Don’t be an askhole
Alisha Brown wants to know why you ask for advice and don’t take it.
Some would call me easily irritated. Many travesties grind my gears: slow walkers, Microsoft Auto-Update, and sushi restaurants that make you pay for soy sauce. But while I prefer to think of myself as ‘passionate’ and ‘sensitive’, I can no longer deny my simmering hostility towards one particular type of individual: the askhole.
Askhole (n.): Someone who asks for advice and either 1) refuses to take it, or 2) does the complete opposite of what you suggest.
Let’s say you have a friend, Rachel. Rachel messages you with a conundrum. She just matched with someone really cute on Bumble who is keen to meet up but she has “literally, like, no free time” between juggling two jobs, a full-time study load, a sick dog, and an online shopping problem. You suggest that it might be best to postpone the date until next week, when she has a little more space in her clusterfuck of a life. “Yeah, you’re probably right,” she replies with the sulky-sad emoji. “Thanks babe xx.” She sends you mirror selfies the next day from someone else’s bedroom.
From meal choices to work decisions, haircuts and new cars, the askhole will inevitably rear their ugly head to smile and nod at your thoughtful suggestion before promptly ignoring it.
But why? Do I just give really shit advice, or is there something more complex going on?
I spoke to Iain Crossing, a business psychologist working on a PhD at USyd, to try and shed some light on this unfortunate social phenomenon. He says that advice-seeking behaviours are extremely important for learning how to approach positive experiences and avoid negative ones.
“Advice helps us calibrate our sense of how well we are making decisions, ” he says.
But while humans are hardwired to approach others, this doesn’t always translate into acting on others’ advice. Iain puts this down to two factors: the receiver’s personal beliefs, and the advice-giver’s tone.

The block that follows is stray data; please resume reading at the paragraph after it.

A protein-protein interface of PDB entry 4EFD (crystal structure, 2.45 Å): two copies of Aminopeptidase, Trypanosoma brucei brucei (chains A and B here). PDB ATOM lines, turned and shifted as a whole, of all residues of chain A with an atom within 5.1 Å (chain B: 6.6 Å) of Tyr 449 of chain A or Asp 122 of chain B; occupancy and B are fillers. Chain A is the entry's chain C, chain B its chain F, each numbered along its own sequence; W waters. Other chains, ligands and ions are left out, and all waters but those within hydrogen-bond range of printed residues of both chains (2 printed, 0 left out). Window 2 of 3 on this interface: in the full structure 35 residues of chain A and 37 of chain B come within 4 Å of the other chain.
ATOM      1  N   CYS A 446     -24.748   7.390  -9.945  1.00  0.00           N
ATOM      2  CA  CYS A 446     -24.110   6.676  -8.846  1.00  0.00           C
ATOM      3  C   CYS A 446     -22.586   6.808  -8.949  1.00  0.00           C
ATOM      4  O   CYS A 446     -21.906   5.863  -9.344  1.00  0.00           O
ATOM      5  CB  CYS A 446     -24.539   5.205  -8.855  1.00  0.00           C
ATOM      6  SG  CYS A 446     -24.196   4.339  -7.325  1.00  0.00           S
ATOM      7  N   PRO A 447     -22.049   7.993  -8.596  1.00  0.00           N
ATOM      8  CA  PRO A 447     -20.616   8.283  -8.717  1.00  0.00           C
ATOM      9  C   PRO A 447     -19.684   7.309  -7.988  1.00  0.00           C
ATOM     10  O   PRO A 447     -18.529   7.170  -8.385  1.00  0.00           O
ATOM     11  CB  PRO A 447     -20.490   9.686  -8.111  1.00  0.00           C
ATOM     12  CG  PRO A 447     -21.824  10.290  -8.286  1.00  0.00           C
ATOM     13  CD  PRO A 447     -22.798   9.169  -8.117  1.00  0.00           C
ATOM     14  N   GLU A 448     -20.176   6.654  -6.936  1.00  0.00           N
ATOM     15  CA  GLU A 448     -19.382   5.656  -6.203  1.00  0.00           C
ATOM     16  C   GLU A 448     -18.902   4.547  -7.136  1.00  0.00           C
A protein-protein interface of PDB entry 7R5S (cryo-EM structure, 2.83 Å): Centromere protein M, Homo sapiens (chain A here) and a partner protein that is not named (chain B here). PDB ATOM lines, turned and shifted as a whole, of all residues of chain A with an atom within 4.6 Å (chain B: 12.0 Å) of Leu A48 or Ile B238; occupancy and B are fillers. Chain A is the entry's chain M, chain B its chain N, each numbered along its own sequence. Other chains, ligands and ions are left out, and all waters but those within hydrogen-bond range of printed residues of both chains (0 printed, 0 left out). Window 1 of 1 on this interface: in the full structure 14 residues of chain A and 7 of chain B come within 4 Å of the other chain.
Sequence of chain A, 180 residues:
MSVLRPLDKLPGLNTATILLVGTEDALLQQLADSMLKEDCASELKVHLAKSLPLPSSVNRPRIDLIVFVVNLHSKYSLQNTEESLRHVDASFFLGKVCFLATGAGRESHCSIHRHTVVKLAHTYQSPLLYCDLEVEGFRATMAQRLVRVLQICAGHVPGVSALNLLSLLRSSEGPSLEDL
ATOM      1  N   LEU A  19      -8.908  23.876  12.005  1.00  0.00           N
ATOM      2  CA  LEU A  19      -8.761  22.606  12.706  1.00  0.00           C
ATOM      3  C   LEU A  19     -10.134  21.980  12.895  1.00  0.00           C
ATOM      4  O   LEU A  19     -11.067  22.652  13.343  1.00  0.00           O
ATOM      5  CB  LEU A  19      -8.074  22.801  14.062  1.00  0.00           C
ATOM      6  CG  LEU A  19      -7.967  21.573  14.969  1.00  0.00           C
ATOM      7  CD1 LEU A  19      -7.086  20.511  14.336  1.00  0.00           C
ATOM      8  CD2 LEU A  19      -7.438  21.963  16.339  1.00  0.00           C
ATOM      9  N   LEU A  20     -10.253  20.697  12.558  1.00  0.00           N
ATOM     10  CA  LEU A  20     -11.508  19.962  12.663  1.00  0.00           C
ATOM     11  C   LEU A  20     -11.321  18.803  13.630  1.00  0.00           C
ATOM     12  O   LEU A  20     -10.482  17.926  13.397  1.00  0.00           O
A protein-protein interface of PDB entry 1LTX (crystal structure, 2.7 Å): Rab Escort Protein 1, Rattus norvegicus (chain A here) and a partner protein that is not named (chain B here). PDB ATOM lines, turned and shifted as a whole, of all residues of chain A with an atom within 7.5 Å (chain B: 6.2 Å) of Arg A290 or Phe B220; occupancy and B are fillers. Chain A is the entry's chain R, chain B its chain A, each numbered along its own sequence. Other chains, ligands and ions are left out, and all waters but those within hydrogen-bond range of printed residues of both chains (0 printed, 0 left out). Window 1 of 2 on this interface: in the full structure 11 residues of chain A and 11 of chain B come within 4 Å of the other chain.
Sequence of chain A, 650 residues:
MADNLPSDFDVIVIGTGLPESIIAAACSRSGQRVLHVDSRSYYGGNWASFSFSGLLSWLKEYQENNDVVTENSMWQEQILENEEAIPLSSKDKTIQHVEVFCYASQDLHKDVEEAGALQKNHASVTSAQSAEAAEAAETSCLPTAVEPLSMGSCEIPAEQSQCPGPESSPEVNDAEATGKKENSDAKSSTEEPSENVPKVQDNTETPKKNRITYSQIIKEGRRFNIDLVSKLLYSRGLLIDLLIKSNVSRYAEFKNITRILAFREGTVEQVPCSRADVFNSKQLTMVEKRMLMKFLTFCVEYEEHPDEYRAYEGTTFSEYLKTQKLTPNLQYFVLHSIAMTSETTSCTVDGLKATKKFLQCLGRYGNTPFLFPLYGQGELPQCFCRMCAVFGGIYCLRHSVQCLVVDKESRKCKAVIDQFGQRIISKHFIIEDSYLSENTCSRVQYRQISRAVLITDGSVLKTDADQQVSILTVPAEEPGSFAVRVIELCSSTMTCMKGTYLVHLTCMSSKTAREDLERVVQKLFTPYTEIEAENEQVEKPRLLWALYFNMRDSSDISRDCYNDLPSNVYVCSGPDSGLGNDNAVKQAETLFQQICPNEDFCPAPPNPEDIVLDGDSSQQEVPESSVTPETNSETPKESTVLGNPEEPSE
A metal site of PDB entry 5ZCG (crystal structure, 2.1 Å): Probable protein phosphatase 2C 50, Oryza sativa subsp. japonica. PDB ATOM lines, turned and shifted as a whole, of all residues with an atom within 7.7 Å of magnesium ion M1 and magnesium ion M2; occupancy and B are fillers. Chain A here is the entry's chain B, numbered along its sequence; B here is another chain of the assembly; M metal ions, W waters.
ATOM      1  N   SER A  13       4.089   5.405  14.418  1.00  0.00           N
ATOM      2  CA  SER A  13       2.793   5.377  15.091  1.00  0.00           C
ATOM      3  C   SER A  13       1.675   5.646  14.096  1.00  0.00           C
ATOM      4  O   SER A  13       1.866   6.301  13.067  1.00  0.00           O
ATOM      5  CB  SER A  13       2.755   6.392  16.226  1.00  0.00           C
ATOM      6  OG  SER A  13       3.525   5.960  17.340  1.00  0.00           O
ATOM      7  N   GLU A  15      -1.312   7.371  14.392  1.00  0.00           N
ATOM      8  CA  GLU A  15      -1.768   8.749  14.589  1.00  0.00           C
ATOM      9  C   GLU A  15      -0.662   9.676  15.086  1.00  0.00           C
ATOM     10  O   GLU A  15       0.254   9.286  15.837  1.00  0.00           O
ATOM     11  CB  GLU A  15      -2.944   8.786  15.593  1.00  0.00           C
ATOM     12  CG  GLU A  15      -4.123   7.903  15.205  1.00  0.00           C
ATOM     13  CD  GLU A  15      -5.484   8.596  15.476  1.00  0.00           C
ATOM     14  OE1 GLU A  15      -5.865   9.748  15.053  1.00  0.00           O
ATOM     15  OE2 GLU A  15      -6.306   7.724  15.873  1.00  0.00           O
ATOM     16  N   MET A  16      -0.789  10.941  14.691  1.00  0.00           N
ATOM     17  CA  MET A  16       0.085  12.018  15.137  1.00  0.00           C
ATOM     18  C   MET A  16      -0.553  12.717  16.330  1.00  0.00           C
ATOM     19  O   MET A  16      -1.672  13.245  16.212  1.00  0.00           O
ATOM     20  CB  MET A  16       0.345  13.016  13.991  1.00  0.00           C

“When advice is unsolicited or directive, it can be interpreted as criticism, which makes people defensive,” he says. “If advice-givers can take a coaching approach rather than a ‘telling what to do’ approach, this can lessen defensiveness in the receiver.”
Me? Critical? NEVER. Alas, this is a very valid point. Like their defiance towards car GPS systems, people simply don’t want to be told what to do (“take me to Chatswood, goddamnit!”). They seize up, safeguard their egos, and brush away your advice in favour of their own inclinations.
So what can we do to avoid defensiveness?
“Take some time to listen to the person you’re trying to help to really understand the issue,” Iain suggests. “Saying, ‘In situations like this, I’ve seen people do X, how would that work for you?’ is much better than ‘You should do X’.”
But what if people still refuse to listen? What if you’ve sat them down in classic Dr Phil fashion, furrowed your brow, ummd and ahhd in all the right places, finally thrown in your two centsnd then they tell you to cash them ousside?
As much as this behaviour frustrates me, Iain points out that it’s rarely harmful for people to make decisions independently.
“Most situations aren’t life or death,” he says. “People do need to learn things for themselves and hearing someone tell you what to do is one narrow method of learning.”
If someone does choose to approach you for some pearls of wisdom, you shouldn’t be too offended if they inspect the pearls and place them back into your palm.
“The best thing an advice-giver can do if the person won’t take it is to be supportive and helpful, regardless of whether they turn out to be right or wrong,” says Iain.
This can be very difficult. Often the first thing we’re inclined to do when we find out that we were right all along is to scream, “I told you so!” But a win-or-lose mindset privileges ends over means. It implies that life is a multiple-choice quiz where getting the answer right is more important than thinking about the questions. This consequentialism is out of touch with the reality that sometimes our advice is rejected because the so-called ‘askhole’ was never looking for a solution. Sometimes ‘advice’ means ‘guidance’, not ‘answers’, and you can’t blame someone for turning down a different road when they only ever asked you to be a passenger— not a navigator.
So maybe it’s ok if I—oh, I mean Rachel—doesn’t take her friend’s advice. Maybe it’s OK to send mirror selfies from someone else’s bedroom. Maybe it’s OK for us to ask for suggestions and then ignore them completely. Maybe we’re not all askholes—maybe we’re just human.
Human, and bloody irritating.